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SZA says she’s quitting music because TDE won’t release her album

Justin Carissimo

 // Oct 4, 2016

Adrien Vargas // REVOLT

SZA expressed major discontent with her record label, Top Dawg Entertainment, on Monday by saying that she’s finished with the music industry after the prolonged delay of her debut album, A.

The 25-year-old singer-songwriter pulled a Lil Wayne and called out Terrence "Punch" Henderson, the co-president of TDE, who is apparently holding the album hostage. “I actually quit. [Punch] can release my album if he ever feels like it,” SZA said on Twitter, in now-deleted tweets. “Y'all be blessed.”

Instead of responding directly to the only female artist signed to his label, Punch tweeted an image of The Joker laughing maniacally along with “Lol.” as the caption.

In February, Anthony “Top Dawg” Tiffith hinted that the label would release SZA’s latest project in 2016. Top posted an image of a whiteboard to his Instagram that displayed the different stages his artists’ albums were at. SZA’s latest project was listed in between what would become SchoolBoy Q’s Blank Face and Isaiah Rashad’s The Sun’s Tirade; both projects were released in July and September, respectively.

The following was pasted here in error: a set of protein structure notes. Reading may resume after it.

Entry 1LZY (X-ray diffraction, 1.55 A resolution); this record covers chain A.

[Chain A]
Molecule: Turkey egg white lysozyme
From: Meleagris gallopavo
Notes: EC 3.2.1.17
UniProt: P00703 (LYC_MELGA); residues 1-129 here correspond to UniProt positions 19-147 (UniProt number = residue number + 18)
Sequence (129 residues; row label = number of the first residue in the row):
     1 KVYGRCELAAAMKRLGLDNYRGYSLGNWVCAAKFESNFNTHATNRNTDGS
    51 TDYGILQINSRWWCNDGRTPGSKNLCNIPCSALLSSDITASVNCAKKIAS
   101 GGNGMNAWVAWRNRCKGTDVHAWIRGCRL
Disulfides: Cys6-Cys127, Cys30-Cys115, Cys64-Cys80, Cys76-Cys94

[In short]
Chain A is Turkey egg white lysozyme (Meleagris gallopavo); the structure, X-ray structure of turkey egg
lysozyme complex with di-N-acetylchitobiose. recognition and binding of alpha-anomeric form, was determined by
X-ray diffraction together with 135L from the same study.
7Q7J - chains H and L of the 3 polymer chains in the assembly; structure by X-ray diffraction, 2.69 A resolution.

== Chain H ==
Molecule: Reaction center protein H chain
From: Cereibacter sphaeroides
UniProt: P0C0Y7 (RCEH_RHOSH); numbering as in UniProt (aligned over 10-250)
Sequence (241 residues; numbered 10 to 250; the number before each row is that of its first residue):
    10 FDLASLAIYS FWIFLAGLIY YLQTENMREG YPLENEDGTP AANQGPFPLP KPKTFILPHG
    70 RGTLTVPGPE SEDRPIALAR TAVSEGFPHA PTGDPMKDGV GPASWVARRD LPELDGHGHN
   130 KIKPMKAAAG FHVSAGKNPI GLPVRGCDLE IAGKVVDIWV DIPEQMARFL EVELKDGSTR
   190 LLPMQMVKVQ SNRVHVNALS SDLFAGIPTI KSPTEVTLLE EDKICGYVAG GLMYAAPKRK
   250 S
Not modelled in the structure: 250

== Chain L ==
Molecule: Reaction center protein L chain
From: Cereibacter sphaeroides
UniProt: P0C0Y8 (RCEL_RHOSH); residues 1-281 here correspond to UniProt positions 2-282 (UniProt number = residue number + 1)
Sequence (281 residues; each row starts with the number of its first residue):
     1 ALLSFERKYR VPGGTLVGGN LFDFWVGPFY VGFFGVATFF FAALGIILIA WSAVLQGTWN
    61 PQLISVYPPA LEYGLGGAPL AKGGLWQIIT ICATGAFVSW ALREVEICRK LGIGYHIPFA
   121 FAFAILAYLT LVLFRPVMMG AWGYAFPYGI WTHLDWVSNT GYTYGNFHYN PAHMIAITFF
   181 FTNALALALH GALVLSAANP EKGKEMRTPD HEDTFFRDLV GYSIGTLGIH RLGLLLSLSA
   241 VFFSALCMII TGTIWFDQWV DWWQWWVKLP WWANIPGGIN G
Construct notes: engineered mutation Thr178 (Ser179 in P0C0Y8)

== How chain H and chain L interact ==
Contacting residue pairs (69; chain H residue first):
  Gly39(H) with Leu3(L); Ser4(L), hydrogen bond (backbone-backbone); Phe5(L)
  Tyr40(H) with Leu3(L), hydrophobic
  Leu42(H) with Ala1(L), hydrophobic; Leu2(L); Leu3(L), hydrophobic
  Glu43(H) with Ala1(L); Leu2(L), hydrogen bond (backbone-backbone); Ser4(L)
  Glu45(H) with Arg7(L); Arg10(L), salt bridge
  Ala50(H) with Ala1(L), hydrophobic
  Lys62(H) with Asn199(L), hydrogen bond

Meanwhile, SZA has shared several tentative release dates over the course of the year. In May, she said that the album would drop while everyone was still wearing bathing suits, and in September, announced that it would drop on her birthday, November 8, which is still more than one month away.

While the release date for A might remain uncertain, we do know that SZA's debut record will be incredibly personal and feature her TDE labelmates​ Kendrick Lamar, Q, Rashad, Jay Rock, and Ab-Soul.

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"This album is just straight up laying everything to bed. I’m talking a lot of grimy sh-t, but it’s truth. I’m exposing a lot of skeletons of mine, things that were tough to talk about and tough to even accept were happening," she previously told Entertainment Weekly.

"I feel like when you make your discomfort available to everyone else, it allows everyone to deal with the discomfort. Right now we’re in such a state as Americans, as a society, that we don’t want to deal with anything that’s uncomfortable. We don’t want to deal with any of our ugliness. I’m just getting ugly. All my dirty laundry is on the line."

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